Cultural anthropology may seem an unlikely lens for studying other species—what with “anthropos” right there in the title. But, anthropology is becoming increasingly attuned to nonhuman elements as multispecies ethnography, posthumanism, and the “ontological turn” rise to prominence.
In the United States – as in other places in the ambit of biomedicine – the efforts exerted on and by injured soldiers’ bodies in the aftermath of war are generally understood under the familiar medical rubric of ‘rehabilitation’.
The May 2016 issue of Cultural Anthropology included the research article “What if the Environment is a Person? Lineages of Epigenetic Science in a Toxic China,” by Janelle Lamoreaux.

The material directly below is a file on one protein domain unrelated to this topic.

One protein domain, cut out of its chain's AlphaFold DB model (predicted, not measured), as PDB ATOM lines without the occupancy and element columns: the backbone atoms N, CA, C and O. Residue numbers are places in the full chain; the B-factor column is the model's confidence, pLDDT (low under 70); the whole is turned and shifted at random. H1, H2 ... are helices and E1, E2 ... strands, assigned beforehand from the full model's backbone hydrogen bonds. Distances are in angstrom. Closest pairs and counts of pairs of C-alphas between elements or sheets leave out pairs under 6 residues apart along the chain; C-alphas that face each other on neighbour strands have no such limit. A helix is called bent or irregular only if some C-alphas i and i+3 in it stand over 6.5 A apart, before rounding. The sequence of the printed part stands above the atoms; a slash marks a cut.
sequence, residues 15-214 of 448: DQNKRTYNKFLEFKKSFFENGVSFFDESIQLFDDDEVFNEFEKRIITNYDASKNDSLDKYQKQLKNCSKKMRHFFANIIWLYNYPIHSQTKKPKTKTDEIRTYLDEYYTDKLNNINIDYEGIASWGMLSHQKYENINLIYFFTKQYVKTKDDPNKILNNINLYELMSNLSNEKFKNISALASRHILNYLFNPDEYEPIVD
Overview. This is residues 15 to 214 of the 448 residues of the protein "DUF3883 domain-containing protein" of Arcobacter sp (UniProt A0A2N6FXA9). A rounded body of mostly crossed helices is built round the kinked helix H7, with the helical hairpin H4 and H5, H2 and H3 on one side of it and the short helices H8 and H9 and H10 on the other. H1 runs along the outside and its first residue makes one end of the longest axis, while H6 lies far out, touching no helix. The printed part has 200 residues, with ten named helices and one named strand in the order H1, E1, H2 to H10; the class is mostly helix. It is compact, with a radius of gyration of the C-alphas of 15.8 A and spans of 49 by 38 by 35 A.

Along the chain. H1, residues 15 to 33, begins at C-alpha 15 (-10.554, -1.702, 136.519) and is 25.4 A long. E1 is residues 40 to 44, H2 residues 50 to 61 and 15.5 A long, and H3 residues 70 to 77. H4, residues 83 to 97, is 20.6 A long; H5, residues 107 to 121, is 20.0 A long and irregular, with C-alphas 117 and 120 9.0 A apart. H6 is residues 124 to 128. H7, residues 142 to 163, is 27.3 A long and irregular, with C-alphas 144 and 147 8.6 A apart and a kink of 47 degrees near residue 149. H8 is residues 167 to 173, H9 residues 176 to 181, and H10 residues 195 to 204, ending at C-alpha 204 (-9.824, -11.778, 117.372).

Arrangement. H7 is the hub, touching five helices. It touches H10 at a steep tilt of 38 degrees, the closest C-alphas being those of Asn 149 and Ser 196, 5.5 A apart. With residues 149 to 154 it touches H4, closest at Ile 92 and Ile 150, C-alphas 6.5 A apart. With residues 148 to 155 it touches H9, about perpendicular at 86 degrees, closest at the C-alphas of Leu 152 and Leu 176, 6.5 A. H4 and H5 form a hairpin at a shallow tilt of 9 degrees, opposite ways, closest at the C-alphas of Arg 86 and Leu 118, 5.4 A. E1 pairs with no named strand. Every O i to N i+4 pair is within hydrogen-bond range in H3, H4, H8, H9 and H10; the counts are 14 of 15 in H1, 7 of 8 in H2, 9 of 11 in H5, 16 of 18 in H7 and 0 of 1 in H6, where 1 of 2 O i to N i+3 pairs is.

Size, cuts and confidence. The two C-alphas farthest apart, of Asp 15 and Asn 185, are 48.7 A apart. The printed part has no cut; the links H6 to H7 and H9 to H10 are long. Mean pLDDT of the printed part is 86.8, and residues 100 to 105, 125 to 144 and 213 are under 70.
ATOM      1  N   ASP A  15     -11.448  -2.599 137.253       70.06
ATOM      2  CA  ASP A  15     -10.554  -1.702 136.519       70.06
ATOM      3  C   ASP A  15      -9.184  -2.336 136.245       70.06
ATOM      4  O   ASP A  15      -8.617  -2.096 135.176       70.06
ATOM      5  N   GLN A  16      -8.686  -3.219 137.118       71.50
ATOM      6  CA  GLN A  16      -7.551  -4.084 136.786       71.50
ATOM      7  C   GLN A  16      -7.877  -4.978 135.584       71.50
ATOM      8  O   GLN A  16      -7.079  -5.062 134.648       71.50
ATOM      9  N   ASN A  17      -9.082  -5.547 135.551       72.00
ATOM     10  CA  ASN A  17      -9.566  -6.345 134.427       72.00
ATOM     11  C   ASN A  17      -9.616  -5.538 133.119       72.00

This virtual edition explores the topic of futures in anthropology. It highlights how the deployment of the future as an analytical tool facilitates particular claims about temporality, possibility, and the ramifications of historical events and imaginaries.
As scientists in the Working Group on the Anthropocene (WGA) move one step closer to formally declaring the Anthropocene a new geologic interval, an epoch marked by human activity fundamentally altering earth systems and leaving a permanent record in the earth’s strata, we are challenged to think